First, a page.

The Court of Appeals, reversing the Appellate Division, in a full-fledged opinion by Judge Cannataro, determined the controlling statute, Real Property Tax Law (RPTL) 1125(1)(b), does not preclude plaintiff in a tax foreclosure proceeding from presenting evidence the statutory notice requirements were not complied with. The statute states that notice of the foreclosure “shall be deemed received” if neither the certified letter nor the letter sent by first class mail are returned within 45 days. The taxing authority presented evidence the letters were not returned. Plaintiff presented evidence notice was sent to the wrong address and the certified letter lacked a postmark. The Court of Appeals held plaintiff had raised a question of fact about compliance with the statutory notice requirement, notwithstanding the evidence the letters were not returned:
By its unambiguous terms, RPTL 1125 (1) (b) (i) relates to whether notice will be “deemed received,” not whether the taxing authority has complied with the statutory mailing requirements. Although the taxing authority must ensure that “[a]n affidavit of mailing of such notice [is] executed” … , the statute expressly provides that “[t]he failure of an intended recipient to receive any such notice shall not invalidate any tax or prevent the enforcement of the same as provided by law” … . It is only when both the certified mailing and the first class mailing are returned that the statute requires the taxing authority to take additional action beyond the requirements set forth in RPTL 1125 (1) (b) (i) … .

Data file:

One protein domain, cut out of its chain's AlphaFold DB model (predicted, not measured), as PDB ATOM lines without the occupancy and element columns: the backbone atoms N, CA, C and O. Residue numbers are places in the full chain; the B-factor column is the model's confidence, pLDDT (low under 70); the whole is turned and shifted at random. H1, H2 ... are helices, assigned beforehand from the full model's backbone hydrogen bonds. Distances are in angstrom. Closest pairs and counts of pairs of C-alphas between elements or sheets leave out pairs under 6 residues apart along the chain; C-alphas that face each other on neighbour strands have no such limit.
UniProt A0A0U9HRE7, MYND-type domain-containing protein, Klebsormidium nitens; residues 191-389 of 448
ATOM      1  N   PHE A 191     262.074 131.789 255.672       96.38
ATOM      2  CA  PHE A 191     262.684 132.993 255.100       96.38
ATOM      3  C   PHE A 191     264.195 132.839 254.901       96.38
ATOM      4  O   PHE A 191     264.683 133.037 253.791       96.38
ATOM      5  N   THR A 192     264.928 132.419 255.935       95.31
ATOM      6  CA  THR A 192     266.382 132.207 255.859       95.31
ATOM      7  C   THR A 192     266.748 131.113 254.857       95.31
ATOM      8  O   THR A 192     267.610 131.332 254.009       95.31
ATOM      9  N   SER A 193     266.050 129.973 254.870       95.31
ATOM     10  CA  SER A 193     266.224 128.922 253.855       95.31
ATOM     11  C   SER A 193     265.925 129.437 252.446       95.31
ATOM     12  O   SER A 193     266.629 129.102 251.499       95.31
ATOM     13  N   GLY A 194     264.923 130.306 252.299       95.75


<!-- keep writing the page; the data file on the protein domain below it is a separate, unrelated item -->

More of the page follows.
That is not the end of the analysis, however, in cases where the interested party argues, as plaintiff does here, that the taxing authority failed to comply with the mailing requirements set forth in RPTL 1125 (1) (b) (i). … RPTL 1125 (1) (b) (i) contains no “presumption of service” … . Nor does section 1125 (1) (b) (i) bar an interested party from submitting evidence that would call the taxing authority’s compliance with its requirements into issue or limit the proof an interested party may use to raise an issue of fact with respect to that compliance only to evidence that both the certified and first class mailings were returned. Courts “may not create a limitation that the legislature did not enact” … . James B. Nutter & Co. v County of Saratoga, 2023 NY Slip Op 01469, CtApp 3-21-23
Practice Point: In a tax foreclosure proceeding, proof that the letters notifying the property owner of the foreclosure were not returned to the taxing authority (RPTL 1125(1)(b)) does not preclude the owner from raising a question of fact with evidence notice was not received (here evidence the certified letter did not have a postmark and a letter was sent to the wrong address).